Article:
The 60 day junior restrictor evaluation period has concluded.  The evaluation was a joint effort between the NKA, Tri-State, Mid-Atlantic, and National Karting League.

Improving safety, the goal of the evaluation, can take many forms.  This evaluation focused on the size of the restrictor, but it started a conversation about other areas that need to be improved or clarified.  In conjunction with this evaluation, we also reviewed safety gear, additional performance data, class ages, track sizes and preparation, and rough/over-aggressive for many NKA facilities and events.  All of these categories contribute to the overall safety of an event.

The conclusions of the evaluation are as follows;


Effective immediately, the restrictors for all Junior classes in those three series will revert to the original plate sizes; JR 3 - Blue, JR 2 - Purple, JR 1 – Green.

For large and/or high grip tracks, we strongly urge the use of the small pipes.

For weekly facilities that changed the plate sizes; if you feel that the change was a positive move for your facility we urge you to continue.


NKA officially recognized class ages are as follows;

JR 3 12-15

JR 2 10-12

JR 1 8-10

Not holding to this defined age criteria for JR racers allows for a wide mix of physical strength, skill, decision making aptitude, and aggressiveness and could easily contribute to any number or types of incidents.  It is critical that young racers compete against those of similar age and aptitude.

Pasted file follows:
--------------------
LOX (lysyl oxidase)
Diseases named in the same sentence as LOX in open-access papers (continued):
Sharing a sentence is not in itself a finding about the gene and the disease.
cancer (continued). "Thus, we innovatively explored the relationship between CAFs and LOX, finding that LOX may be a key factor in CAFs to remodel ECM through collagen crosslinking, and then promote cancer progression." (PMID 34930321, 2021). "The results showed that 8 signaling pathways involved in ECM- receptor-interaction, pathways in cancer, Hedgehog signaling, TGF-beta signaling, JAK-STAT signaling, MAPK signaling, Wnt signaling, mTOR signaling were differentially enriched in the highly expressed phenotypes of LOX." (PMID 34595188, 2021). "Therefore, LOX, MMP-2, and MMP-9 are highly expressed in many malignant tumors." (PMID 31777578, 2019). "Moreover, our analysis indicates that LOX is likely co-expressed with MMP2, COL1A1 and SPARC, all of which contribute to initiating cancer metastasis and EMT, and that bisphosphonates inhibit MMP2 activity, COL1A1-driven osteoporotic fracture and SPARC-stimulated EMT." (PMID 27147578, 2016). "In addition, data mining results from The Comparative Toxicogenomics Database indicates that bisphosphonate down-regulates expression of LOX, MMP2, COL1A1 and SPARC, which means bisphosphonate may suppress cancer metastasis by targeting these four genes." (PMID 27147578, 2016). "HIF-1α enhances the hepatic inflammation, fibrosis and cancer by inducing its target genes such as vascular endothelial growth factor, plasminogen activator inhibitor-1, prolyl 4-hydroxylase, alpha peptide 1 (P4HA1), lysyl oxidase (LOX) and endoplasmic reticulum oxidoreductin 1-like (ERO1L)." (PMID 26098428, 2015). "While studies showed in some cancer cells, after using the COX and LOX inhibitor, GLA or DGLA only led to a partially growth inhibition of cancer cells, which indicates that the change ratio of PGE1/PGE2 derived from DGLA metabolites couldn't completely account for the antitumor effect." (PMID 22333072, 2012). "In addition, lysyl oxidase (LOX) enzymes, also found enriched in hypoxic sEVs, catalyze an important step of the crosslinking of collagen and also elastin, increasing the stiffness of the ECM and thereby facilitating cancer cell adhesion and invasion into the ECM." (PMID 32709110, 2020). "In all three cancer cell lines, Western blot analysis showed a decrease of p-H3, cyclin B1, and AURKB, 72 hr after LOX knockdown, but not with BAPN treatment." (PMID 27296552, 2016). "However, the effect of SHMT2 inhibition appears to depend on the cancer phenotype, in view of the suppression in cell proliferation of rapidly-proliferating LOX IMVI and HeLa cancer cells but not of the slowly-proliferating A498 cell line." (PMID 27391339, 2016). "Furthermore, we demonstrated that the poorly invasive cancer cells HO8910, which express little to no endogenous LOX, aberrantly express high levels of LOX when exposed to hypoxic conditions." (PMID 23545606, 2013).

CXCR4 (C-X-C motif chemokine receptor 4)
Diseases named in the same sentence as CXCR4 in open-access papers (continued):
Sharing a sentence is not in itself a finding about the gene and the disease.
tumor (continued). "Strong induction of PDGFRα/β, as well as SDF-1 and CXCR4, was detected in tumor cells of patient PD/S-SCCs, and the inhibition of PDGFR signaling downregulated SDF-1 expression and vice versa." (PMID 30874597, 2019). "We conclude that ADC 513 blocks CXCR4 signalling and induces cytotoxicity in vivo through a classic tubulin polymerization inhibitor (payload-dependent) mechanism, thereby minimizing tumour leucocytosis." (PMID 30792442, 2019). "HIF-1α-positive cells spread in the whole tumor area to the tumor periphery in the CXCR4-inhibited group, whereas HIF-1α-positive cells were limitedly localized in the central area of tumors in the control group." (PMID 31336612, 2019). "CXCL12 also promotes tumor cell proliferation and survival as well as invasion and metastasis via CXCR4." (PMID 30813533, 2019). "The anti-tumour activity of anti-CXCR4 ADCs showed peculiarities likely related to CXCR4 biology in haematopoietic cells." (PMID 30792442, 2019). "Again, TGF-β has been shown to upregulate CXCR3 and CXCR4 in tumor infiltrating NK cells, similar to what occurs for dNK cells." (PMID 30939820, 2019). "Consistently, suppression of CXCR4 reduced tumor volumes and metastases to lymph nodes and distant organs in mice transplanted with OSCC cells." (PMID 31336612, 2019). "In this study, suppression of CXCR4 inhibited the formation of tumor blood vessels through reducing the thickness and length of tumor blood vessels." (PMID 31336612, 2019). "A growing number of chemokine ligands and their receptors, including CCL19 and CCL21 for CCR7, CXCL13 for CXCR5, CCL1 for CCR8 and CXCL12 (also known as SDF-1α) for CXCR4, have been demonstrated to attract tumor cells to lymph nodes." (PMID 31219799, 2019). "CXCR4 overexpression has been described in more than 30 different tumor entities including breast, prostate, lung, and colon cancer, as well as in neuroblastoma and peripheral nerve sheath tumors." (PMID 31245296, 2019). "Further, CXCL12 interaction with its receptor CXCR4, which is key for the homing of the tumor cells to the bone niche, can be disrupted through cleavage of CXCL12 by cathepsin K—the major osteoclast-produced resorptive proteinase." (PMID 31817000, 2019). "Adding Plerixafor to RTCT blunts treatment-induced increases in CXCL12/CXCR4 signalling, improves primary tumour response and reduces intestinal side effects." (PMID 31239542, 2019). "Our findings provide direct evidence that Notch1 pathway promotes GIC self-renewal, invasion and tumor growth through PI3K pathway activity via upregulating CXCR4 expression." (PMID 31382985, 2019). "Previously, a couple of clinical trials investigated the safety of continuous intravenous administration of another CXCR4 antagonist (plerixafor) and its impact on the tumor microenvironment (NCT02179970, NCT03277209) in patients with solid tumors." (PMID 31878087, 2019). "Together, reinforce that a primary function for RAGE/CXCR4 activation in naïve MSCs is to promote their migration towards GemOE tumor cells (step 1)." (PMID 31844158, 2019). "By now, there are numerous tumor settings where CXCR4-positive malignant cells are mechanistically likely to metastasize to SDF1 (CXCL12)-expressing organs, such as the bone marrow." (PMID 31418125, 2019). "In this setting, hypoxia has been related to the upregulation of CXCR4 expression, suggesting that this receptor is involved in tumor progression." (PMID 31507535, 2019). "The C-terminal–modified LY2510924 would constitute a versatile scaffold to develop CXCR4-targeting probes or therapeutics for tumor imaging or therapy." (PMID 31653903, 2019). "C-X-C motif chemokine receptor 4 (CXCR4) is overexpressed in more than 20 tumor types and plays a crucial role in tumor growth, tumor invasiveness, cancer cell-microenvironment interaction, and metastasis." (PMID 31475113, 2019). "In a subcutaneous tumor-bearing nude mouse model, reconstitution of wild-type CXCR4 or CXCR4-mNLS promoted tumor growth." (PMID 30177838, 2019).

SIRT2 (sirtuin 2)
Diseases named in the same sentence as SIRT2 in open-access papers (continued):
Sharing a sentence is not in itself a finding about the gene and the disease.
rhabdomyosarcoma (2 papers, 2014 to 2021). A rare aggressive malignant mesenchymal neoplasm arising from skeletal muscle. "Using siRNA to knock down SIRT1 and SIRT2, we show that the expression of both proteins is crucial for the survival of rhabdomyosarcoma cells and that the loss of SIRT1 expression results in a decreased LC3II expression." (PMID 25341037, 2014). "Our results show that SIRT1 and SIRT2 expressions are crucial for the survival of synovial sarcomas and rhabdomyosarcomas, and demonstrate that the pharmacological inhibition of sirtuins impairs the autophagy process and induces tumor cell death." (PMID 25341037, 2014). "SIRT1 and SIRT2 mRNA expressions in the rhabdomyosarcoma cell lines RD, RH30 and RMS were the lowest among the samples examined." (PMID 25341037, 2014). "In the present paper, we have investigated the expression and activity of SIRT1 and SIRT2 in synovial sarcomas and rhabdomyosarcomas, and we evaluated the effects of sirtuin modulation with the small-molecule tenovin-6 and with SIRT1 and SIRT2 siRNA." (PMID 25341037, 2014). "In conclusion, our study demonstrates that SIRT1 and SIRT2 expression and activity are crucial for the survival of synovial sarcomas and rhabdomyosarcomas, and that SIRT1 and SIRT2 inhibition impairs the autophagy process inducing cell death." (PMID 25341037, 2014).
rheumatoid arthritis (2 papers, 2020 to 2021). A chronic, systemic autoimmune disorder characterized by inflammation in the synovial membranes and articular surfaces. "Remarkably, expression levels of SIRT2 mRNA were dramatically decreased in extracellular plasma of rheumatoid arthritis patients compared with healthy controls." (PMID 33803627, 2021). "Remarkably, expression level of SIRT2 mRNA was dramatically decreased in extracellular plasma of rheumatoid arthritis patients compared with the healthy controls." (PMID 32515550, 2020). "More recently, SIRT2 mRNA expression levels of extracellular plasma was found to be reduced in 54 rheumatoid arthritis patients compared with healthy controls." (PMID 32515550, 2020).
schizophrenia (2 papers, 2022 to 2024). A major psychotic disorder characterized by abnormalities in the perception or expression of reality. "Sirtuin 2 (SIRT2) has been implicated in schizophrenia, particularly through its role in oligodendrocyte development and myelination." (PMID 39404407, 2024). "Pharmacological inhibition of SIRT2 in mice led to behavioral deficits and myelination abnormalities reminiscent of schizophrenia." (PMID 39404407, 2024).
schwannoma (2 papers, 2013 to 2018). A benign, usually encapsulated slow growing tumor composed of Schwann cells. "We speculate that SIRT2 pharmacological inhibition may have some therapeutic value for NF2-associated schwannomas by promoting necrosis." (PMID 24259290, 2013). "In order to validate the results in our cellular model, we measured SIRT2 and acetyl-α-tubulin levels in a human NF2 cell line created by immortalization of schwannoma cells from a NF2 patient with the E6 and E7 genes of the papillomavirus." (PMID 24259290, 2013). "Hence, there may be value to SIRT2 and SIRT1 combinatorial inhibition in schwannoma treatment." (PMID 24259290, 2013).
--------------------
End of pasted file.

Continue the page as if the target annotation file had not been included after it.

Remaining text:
The evaluation concluded that many facilities are not properly enforcing the use of approved helmets.  We have created the NKA Helmet Certification Program that supplies NKA approved helmet stickers and instructions on how to evaluate helmets that we will supply free of charge to all NKA events, with many already having taken advantage.  Regardless if a facility uses the certification program or not, it is the responsibility of the racer to use an approved helmet at all times during an event.


In many parts of the country a culture has developed that has resulted in a significant amount of rough/aggressive driving, with intentional contact being allowed on a regular basis.  Not surprisingly, this is the likely the prime contributor to many incidents involving not just junior drivers, but all drivers.

If safety is truly a concern, we urge all of our facilities, series, and events to take rough driving and intentional contact seriously, and begin utilizing the black flag.

We’d like to personally thank all of the junior drivers and their parents for working with us and the three series during this evaluation.  Reducing incidents involving junior drivers continues to be a goal of ours, and we’ll continue the process of evaluating adjustments for the 2017 season.  The continuing evaluation will not have any further impact on 2016 events.


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